Some Home Comforts

Blog by Ray Philp | 26 Jun 2009

Whatever your excuse for moving back in with your parents (“the credit crunch”, seems to cut it for just about anything anyway), there’s still a persistent finger-tap-on-the-shoulder pang of shame attached to it. You could always console yourself with the knowledge that you’ll be reacquainted with the taste of vitamins, but the indignity of the situation is otherwise unavoidable. Furthermore, any claim you once had to independence is hereby considered moot. If you’re lucky, your doting parents will merely pour fitful scorn on your lack of hygiene and outdoor attire. However, if your parents happen to be the neurotic, latte-cupping, Woody Allen caricaturing spawns of Satan, then your role in the household will be reduced to that of a cipher - fit only to be subjugated by a monstrous matriarch, and thereby reducing you to an equally archetypal thirtysomething who will henceforth be referred to by his peers as a “mummy’s boy”, or perhaps more aptly, a Momma’s Man. This also happens to be the name of a film screening at the Glasgow Film Theatre from today, which depicts a New Yawk family caught in the midst of a Freudian full-circle. Directed by Azazel Jacobs, Momma’s Man follows a young husband and father (Matt Boren) who stops off at his parent’s house in New York during a business trip.

Finding an inexplicable urge to remain at the house, our protagonist makes all sorts of credulity stretching excuses not to leave. Rudo & Cursi, in contrast, presents a perfectly reasonable opportunity for you to evade the family fortress for an evening. After a successful opening premiere at the EIFF, the holy trinity of director and screenwriter Carlos Cuaron, Diego Luna, and Gael Garcia Bernal reunite for the first time since the sex and tragedy hymn of international hit Y Tu Mama Tambien. Rudo and Cursi are two half brothers, whose simmering sibling tensions boil to the surface after they are both spotted playing football by a typically unscrupulous talent scout. The brothers’ respective naivety is exposed as they give in to the ever mounting temptations that befall them. Thankfully, Cuaron’s feature focuses less on the football and more on the to and fro of Luna and Bernal’s irrepressible screen chemistry.

“Fitbaw” is full of such morally skewed souls, but it’s far from the only sporting pursuit that brings out the dark side of human nature. You only have to take a trip to Dundee Contemporary Arts to realise as much, where James Toback’s documentary, Tyson, provides a rare insight into the titular enigma. Toback’s portrayal of Iron Mike, whilst not daring to make excuses for a chap so volatile and casually misogynistic that a televised threat to eat Lennox Lewis’ children became par for the course, also shows him in his more tender and eloquent moments, and becomes a textured, adeptly observed look at Mike Tyson’s polemic legacy to boxing.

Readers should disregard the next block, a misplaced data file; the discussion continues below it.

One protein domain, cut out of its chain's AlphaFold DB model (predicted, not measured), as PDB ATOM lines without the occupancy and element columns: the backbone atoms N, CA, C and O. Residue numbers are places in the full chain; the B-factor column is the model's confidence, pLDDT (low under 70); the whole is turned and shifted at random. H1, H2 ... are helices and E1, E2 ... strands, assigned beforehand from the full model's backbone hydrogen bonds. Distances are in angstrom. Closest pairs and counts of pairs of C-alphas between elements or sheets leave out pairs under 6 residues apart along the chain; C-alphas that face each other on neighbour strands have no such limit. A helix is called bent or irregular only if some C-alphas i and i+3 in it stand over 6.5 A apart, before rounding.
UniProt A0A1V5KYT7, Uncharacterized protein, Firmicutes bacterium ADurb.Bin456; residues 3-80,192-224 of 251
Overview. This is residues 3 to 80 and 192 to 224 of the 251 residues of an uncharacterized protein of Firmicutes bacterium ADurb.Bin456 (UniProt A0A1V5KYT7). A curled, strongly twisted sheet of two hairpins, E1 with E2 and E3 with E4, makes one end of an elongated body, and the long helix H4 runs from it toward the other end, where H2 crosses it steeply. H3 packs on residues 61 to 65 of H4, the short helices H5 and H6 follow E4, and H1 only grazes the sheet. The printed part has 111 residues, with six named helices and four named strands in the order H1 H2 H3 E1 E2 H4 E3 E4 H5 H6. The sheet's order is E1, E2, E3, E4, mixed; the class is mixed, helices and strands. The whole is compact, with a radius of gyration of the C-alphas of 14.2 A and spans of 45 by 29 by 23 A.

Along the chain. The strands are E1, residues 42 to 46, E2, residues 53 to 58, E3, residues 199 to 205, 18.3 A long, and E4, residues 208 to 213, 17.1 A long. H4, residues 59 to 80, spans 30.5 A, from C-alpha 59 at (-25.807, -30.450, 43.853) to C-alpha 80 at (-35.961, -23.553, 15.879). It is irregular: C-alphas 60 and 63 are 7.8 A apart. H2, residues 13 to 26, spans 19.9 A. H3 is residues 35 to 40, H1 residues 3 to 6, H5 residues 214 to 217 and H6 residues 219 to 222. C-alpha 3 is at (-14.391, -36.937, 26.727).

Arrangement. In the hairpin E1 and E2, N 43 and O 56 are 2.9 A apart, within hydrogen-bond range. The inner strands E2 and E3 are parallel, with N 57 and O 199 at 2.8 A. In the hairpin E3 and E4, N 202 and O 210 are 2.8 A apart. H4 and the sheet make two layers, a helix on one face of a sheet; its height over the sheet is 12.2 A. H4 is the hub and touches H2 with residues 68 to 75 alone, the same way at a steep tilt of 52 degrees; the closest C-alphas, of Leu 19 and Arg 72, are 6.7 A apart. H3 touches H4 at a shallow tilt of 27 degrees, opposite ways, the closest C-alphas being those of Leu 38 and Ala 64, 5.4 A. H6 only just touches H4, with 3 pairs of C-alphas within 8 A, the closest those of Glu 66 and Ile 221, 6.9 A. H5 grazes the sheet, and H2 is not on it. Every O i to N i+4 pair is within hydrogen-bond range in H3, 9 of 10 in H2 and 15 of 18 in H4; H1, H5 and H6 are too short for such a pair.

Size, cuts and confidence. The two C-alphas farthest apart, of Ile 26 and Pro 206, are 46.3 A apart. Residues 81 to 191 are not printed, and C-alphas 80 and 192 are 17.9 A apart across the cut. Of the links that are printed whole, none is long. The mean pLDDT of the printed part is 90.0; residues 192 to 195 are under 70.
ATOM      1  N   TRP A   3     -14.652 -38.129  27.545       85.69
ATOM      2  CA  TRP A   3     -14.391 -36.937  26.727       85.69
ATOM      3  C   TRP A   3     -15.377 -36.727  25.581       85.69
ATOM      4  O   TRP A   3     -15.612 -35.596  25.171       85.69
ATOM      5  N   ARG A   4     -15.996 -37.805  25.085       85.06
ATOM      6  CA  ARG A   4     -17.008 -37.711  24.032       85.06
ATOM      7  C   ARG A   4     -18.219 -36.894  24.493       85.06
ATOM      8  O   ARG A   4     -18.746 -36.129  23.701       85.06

The neanderthal theme continues in Harold Ramis’ Year One, albeit to decidedly more comedic effect. Michael Cera and Jack Black are the affable on-screen duo that trade heavily on biblical references to the Tree of Knowledge and Cain and Abel, as they find themselves banished from their hunter gatherer tribe and thrust outward to wander the Earth, with inevitably hilarious results. With a supporting cast that includes Christopher Mintz-Plasse, Paul Rudd, Bill Hader and Hank Azaria, this should prove to be decent fare.

Elsewhere on general release, Sunshine Cleaning is a quirky tale of a former high school cheerleader, whose popularity in her teens has since proven to be the apex of her achievements. Now a single mother, Rose’s (Amy Adams) story is one of diminishing returns, until her lover (Steve Zahn) suggests that she start a cleaning enterprise with a difference. Joined by her similarly underachieving sister Norah (Emily Blunt), they begin to offer a unique service whereby they clear up crime scenes, with the added pretext that doing so is part of the healing process innate to grieving. Christine Jeff’s whimsical comedy drama boasts an impressive cast that also features indie darling Alan Arkin, and should do just the trick for those looking for a pleasant, heart warming glow of sentiment.

Finally, a word about the EIFF – there’s still time to catch some excellent films before the festival’s conclusion on 28th June, including Fish Tank (28th June, Filmhouse), Andrea Arnold’s follow-up to her widely acclaimed feature Red Road. Also on at the tail end of the EIFF is Steven Soderbergh’s dark drama The Girlfriend Experience, screening tomorrow (27th June) at the Edinburgh Cineworld. The most intriguing aspect of Soderbergh’s feature is leading lady Sasha Grey, an adult film star of some repute who also turns in a nuanced, fragile performance as the high class New York call girl who faces an uncertain future as a result of her client’s dwindling fortunes.